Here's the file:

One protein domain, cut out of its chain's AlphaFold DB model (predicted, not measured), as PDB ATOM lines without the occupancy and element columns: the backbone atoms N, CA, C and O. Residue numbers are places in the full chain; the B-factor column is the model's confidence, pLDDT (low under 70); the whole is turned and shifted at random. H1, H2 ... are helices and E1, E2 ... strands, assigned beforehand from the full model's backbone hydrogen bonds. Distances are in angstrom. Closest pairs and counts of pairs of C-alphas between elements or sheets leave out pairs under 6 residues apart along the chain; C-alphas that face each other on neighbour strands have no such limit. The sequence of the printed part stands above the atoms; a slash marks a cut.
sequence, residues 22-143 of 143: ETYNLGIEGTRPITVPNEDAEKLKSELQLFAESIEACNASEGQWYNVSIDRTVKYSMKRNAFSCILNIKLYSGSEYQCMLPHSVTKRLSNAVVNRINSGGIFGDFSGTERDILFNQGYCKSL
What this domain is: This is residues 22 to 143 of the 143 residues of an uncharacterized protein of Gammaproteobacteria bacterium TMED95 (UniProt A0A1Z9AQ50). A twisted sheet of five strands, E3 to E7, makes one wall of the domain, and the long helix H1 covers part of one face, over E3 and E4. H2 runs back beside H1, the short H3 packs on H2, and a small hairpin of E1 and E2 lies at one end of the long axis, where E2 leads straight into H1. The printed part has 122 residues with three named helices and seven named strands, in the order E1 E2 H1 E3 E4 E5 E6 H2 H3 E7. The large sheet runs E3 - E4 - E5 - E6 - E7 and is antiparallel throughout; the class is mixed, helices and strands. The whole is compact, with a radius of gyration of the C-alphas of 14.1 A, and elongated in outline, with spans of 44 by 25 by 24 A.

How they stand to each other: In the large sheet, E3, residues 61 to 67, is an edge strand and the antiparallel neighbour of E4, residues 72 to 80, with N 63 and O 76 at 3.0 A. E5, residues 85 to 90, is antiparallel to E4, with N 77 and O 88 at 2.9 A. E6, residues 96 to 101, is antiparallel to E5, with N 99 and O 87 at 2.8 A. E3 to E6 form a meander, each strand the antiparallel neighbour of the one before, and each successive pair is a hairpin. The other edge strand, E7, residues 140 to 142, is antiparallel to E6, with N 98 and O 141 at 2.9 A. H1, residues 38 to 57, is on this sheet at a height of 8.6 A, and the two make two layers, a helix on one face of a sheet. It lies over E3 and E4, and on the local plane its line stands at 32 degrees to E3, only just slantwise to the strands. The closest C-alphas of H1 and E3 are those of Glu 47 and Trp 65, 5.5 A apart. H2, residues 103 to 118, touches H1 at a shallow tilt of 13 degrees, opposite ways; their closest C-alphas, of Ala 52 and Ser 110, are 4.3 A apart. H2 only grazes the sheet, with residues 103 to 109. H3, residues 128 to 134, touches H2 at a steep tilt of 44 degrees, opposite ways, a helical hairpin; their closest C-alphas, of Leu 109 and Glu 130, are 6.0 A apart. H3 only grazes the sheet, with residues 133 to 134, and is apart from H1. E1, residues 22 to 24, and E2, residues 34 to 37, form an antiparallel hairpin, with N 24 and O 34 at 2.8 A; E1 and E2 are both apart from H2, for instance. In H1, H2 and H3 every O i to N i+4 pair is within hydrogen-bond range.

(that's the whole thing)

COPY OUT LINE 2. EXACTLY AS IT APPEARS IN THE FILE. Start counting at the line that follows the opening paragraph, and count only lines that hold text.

What this domain is: This is residues 22 to 143 of the 143 residues of an uncharacterized protein of Gammaproteobacteria bacterium TMED95 (UniProt A0A1Z9AQ50). A twisted sheet of five strands, E3 to E7, makes one wall of the domain, and the long helix H1 covers part of one face, over E3 and E4. H2 runs back beside H1, the short H3 packs on H2, and a small hairpin of E1 and E2 lies at one end of the long axis, where E2 leads straight into H1. The printed part has 122 residues with three named helices and seven named strands, in the order E1 E2 H1 E3 E4 E5 E6 H2 H3 E7. The large sheet runs E3 - E4 - E5 - E6 - E7 and is antiparallel throughout; the class is mixed, helices and strands. The whole is compact, with a radius of gyration of the C-alphas of 14.1 A, and elongated in outline, with spans of 44 by 25 by 24 A.